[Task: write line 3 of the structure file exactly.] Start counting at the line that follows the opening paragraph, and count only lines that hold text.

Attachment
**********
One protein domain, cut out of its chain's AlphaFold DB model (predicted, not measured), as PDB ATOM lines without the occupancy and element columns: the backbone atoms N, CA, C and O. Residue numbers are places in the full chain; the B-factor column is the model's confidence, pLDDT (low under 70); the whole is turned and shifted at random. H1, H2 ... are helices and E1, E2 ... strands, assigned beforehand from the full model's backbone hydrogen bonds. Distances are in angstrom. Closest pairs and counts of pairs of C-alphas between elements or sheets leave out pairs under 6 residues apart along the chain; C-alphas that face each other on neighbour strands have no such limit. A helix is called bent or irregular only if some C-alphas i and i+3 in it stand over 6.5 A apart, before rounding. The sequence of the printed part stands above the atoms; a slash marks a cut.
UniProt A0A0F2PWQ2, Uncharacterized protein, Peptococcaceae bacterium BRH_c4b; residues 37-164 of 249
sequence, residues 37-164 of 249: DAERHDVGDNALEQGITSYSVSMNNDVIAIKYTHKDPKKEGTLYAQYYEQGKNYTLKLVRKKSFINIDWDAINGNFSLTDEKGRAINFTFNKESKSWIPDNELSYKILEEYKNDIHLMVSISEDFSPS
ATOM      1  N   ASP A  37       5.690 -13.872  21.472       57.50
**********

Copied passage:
ATOM      1  N   ASP A  37       5.690 -13.872  21.472       57.50